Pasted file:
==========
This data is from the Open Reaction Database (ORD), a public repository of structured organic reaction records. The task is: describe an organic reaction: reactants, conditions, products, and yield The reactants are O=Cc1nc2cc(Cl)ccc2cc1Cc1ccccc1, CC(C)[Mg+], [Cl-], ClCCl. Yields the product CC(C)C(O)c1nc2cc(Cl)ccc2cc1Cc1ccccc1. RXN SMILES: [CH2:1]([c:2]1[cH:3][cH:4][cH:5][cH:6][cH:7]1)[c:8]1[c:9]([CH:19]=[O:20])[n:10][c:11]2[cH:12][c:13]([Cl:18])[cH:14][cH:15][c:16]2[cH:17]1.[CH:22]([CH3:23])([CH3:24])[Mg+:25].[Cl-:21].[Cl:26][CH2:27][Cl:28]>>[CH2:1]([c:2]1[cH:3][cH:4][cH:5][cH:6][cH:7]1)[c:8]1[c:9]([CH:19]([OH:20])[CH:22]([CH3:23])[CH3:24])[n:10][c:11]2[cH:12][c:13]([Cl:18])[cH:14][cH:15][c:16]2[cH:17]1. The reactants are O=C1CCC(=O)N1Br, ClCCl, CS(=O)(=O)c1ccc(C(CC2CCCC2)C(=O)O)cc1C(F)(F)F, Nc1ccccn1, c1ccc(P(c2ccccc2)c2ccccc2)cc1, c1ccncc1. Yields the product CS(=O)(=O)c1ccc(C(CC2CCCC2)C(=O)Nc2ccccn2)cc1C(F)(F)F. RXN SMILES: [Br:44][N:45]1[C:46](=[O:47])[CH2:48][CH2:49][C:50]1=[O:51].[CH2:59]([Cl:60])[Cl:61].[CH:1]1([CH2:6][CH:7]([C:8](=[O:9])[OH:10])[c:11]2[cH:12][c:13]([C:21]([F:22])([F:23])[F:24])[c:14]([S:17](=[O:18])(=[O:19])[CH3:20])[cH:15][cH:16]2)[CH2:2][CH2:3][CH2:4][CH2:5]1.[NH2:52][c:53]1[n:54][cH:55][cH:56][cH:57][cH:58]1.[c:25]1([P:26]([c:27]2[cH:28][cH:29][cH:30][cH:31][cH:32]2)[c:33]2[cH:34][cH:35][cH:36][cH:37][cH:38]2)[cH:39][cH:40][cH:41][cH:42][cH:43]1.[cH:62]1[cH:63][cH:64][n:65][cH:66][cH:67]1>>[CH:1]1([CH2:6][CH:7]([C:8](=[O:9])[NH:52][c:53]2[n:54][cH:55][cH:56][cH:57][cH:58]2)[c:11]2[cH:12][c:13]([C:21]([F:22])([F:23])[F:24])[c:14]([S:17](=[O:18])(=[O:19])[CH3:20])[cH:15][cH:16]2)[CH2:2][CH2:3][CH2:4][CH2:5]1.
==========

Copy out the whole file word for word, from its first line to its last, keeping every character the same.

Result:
This data is from the Open Reaction Database (ORD), a public repository of structured organic reaction records. The task is: describe an organic reaction: reactants, conditions, products, and yield The reactants are O=Cc1nc2cc(Cl)ccc2cc1Cc1ccccc1, CC(C)[Mg+], [Cl-], ClCCl. Yields the product CC(C)C(O)c1nc2cc(Cl)ccc2cc1Cc1ccccc1. RXN SMILES: [CH2:1]([c:2]1[cH:3][cH:4][cH:5][cH:6][cH:7]1)[c:8]1[c:9]([CH:19]=[O:20])[n:10][c:11]2[cH:12][c:13]([Cl:18])[cH:14][cH:15][c:16]2[cH:17]1.[CH:22]([CH3:23])([CH3:24])[Mg+:25].[Cl-:21].[Cl:26][CH2:27][Cl:28]>>[CH2:1]([c:2]1[cH:3][cH:4][cH:5][cH:6][cH:7]1)[c:8]1[c:9]([CH:19]([OH:20])[CH:22]([CH3:23])[CH3:24])[n:10][c:11]2[cH:12][c:13]([Cl:18])[cH:14][cH:15][c:16]2[cH:17]1. The reactants are O=C1CCC(=O)N1Br, ClCCl, CS(=O)(=O)c1ccc(C(CC2CCCC2)C(=O)O)cc1C(F)(F)F, Nc1ccccn1, c1ccc(P(c2ccccc2)c2ccccc2)cc1, c1ccncc1. Yields the product CS(=O)(=O)c1ccc(C(CC2CCCC2)C(=O)Nc2ccccn2)cc1C(F)(F)F. RXN SMILES: [Br:44][N:45]1[C:46](=[O:47])[CH2:48][CH2:49][C:50]1=[O:51].[CH2:59]([Cl:60])[Cl:61].[CH:1]1([CH2:6][CH:7]([C:8](=[O:9])[OH:10])[c:11]2[cH:12][c:13]([C:21]([F:22])([F:23])[F:24])[c:14]([S:17](=[O:18])(=[O:19])[CH3:20])[cH:15][cH:16]2)[CH2:2][CH2:3][CH2:4][CH2:5]1.[NH2:52][c:53]1[n:54][cH:55][cH:56][cH:57][cH:58]1.[c:25]1([P:26]([c:27]2[cH:28][cH:29][cH:30][cH:31][cH:32]2)[c:33]2[cH:34][cH:35][cH:36][cH:37][cH:38]2)[cH:39][cH:40][cH:41][cH:42][cH:43]1.[cH:62]1[cH:63][cH:64][n:65][cH:66][cH:67]1>>[CH:1]1([CH2:6][CH:7]([C:8](=[O:9])[NH:52][c:53]2[n:54][cH:55][cH:56][cH:57][cH:58]2)[c:11]2[cH:12][c:13]([C:21]([F:22])([F:23])[F:24])[c:14]([S:17](=[O:18])(=[O:19])[CH3:20])[cH:15][cH:16]2)[CH2:2][CH2:3][CH2:4][CH2:5]1.